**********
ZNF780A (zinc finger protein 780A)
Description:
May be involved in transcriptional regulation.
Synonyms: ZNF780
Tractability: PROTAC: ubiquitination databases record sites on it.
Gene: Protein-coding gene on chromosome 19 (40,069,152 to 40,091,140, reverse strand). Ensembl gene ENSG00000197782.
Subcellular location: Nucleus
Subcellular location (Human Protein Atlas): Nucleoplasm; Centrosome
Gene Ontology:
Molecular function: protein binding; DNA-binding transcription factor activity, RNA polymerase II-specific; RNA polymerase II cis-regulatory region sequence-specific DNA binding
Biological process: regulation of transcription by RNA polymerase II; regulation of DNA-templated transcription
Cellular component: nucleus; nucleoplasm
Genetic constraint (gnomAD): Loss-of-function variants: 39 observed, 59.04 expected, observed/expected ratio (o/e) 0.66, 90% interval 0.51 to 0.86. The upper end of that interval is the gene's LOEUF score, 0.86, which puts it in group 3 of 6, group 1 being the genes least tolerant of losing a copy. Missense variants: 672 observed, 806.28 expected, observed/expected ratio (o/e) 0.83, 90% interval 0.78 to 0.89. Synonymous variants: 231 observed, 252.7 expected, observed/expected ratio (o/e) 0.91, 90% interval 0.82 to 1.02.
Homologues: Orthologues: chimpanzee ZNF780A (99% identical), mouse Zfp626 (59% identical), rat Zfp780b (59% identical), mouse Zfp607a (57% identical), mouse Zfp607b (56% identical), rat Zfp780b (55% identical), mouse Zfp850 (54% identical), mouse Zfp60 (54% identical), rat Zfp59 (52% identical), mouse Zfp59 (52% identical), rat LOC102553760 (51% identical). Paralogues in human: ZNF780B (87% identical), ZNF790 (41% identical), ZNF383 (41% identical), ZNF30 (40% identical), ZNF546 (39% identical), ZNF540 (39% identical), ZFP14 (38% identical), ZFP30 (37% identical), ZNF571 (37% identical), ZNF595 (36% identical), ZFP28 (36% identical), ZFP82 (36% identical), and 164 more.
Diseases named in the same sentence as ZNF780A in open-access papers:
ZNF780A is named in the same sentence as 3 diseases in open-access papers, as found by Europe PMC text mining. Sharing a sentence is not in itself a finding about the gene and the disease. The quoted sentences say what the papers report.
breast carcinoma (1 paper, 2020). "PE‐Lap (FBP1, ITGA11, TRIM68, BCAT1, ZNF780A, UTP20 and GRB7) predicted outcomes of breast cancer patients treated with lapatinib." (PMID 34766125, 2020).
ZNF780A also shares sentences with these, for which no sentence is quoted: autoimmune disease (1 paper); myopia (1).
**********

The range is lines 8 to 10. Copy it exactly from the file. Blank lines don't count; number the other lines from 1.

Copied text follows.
Subcellular location (Human Protein Atlas): Nucleoplasm; Centrosome
Gene Ontology:
Molecular function: protein binding; DNA-binding transcription factor activity, RNA polymerase II-specific; RNA polymerase II cis-regulatory region sequence-specific DNA binding